Her mother talks to Coraline, in the book. She tries to entertain her. She makes sure that Coraline has food to eat in the house, even though, like many difficult children, she refuses to eat what everyone else is having and insists on very specific frozen foods. Coraline's mother is patient and kind, if tired, and her worst sin against her daughter is to refuse to buy her a pair of neon-green boots, and get her sensible clothing for school.

I know; what a whore, right?

In the movie, there's no edible food in the house. The fridge is full of rancid fruit (despite their having moved in days before... which is just odd. Whose food is that?)

Coraline's father looks like he's halfway into chemotherapy for a terminal cancer, and fading fast. He's constantly bullied too, by Coraline's bitch of a mother, who hectors him about his work until he retreats into his office, where he's presumably dying from the bone marrow out.

(He gets to use a 20 year old green screen computer; she uses a laptop. Everything is over the top and oppressive, in their relationship and in their home. They want us to pity him, and hate her, you see.)

So when Coraline goes to the Other World and sees her Other Mother, it isn't like the book, where she's making a subtle bargain with a very slick Devil figure. In the book, Coraline is tempted to sell her soul for a *slightly* better world, where all the petty annoyances are gone, and you get whatever you want.

In other words, she almost barters herself for instant gratification.

In the movie, Coraline gets real food, and a father who isn't a walking skeleton, and a mother who doesn't (appear) to hate her.

That's hardly the same choice.

Everything in the movie is like that, though; the heart is ripped clean out of the chest of the book, and the resulting film is hollow, shallow and cold. But not to worry! It's PRETTY and full of shiny visual distractions! Like a musical sequence (not in the book), giant bug robots (not in the book), and magical milkshake dispensing chandeliers that must have arrived as refugees from a claymation Willy Wonka remake (you guessed it, not in the book at all)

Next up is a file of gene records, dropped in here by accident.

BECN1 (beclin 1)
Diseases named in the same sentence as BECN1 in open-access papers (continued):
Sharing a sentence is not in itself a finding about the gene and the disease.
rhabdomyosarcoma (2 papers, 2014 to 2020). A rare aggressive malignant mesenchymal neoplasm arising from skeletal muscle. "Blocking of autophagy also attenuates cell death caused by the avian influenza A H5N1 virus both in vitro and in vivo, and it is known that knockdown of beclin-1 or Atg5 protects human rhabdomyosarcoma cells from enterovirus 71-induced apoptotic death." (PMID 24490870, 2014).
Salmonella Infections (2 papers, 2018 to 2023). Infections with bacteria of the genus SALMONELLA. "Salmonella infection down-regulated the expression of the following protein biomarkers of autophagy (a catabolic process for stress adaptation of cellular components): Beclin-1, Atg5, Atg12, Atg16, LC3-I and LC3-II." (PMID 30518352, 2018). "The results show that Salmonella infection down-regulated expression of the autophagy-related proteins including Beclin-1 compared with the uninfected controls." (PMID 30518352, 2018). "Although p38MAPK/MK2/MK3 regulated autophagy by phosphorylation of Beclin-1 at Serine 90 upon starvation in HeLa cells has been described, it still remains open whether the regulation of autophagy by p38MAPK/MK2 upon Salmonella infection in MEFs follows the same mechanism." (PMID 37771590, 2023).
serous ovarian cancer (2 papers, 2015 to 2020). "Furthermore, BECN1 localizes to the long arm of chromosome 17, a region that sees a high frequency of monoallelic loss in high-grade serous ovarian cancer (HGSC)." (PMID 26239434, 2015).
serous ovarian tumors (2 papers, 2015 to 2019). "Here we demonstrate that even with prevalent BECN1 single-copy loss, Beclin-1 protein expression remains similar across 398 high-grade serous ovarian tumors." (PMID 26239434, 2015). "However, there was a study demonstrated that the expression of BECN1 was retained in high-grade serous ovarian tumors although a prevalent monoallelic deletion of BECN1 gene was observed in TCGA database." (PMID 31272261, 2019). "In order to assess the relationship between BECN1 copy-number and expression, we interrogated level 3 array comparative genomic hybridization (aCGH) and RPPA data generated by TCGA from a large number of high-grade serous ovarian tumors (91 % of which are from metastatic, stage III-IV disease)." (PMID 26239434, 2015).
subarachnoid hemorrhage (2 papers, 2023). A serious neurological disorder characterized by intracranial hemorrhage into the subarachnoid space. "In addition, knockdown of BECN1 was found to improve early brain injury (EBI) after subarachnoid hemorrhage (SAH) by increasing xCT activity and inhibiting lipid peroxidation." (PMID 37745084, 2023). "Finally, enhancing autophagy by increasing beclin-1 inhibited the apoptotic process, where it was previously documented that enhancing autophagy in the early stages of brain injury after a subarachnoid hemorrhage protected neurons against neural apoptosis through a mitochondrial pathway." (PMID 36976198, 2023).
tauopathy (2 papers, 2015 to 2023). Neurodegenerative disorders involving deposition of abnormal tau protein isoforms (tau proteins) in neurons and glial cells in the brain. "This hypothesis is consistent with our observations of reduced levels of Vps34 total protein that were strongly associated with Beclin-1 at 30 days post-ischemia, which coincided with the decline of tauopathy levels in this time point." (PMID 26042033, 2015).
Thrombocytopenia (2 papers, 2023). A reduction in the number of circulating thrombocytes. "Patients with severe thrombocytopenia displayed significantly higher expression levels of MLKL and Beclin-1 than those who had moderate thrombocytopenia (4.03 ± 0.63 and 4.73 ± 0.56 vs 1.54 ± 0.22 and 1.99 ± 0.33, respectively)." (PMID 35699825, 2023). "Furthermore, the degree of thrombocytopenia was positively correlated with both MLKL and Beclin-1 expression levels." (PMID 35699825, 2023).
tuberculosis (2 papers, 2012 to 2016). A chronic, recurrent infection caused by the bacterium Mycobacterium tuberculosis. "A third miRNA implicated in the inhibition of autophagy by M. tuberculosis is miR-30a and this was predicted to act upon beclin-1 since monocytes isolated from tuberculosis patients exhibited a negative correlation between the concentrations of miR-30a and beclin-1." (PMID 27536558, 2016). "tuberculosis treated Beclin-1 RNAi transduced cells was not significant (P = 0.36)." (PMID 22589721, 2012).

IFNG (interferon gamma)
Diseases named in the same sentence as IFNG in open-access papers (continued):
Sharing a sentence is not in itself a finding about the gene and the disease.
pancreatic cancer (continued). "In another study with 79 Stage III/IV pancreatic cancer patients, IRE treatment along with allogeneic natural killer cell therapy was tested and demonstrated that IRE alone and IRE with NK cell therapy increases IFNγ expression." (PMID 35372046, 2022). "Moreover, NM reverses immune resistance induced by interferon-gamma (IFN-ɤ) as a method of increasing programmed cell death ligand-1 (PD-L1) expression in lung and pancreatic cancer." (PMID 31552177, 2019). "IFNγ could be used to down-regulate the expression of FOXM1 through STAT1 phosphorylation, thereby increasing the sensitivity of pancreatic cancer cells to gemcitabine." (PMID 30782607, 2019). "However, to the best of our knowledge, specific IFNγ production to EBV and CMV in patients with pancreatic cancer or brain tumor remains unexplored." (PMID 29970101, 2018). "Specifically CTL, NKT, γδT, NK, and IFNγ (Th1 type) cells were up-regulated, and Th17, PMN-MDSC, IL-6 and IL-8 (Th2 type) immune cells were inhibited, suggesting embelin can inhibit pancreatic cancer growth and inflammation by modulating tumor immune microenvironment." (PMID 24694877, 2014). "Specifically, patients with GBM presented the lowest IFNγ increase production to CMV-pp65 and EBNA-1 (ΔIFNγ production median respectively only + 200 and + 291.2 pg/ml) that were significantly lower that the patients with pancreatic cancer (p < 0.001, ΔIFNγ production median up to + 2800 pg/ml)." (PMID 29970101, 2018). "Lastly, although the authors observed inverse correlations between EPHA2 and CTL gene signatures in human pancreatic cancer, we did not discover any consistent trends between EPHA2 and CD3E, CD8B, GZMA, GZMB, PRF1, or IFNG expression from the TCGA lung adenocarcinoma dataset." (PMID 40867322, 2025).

The shallowness extends to the supporting cast, naturally. The upstairs neighbor, a kindly, slighly bonkers individual in the book, is recast as a flamboyant Russian circus performer who does superhuman feats of acrobatics while speaking in an accent right out of Rocky IV.

The cat, who has to prompt Coraline a lot more in the movie, is no longer a dry, witty, sardonic individual, but a smug know-it-all who, you guessed it, has to save the little girl. A lot.

Finally, you have the downstairs neighbors, Miss Spink and Miss Forcible. In the book, they're retired stage actresses.

"I played Portia once," said Miss Spink. "Miss Forcible talks about her Ophelia, but it was my Portia they came to see. When we trod the boards."

In fact, Forcible wants to get back into professional acting.

"Miriam, dear, neither of us is as young as we were."

"Madame Arcati," replied Miss Forcible. "The nurse in Romeo. Lady Bracknell. Character parts. They can't retire you from the stage."

So these are SHAKESPEAREAN ACTRESSES. Classical perfomers, albeit in some z-list Vaudevillian sense. Portia is from The Merchant of Venice; Ophelia from Hamlet, and of course they mention Romeo.

In the movie?

They're strippers.

I am not making that up. They were strippers in some tawdry burlesque show. Which they re-enact, in the Other World. For the kids.

This is my one-sentence reply to anyone who likes Coraline the movie:

"What kind of person adapts a children's book for the screen and says to themselves, 'You know what this story needs? MORE STRIPPERS'"


Watchmen succeeds, I think, despite being a very heavy adaptation, for precisely the same reasons Coraline failed. Coraline ripped the heart and emotion out of a story; Watchmen takes great care, even as it excises large chunks of the narrative or sidelines them for dvd-only releases, to keep the HEART. To keep the fundamental, emotional questions the book asks the reader, about power, apathy, and human connections, and what they mean in a world spiralling toward death, or to people who are no longer really human at all.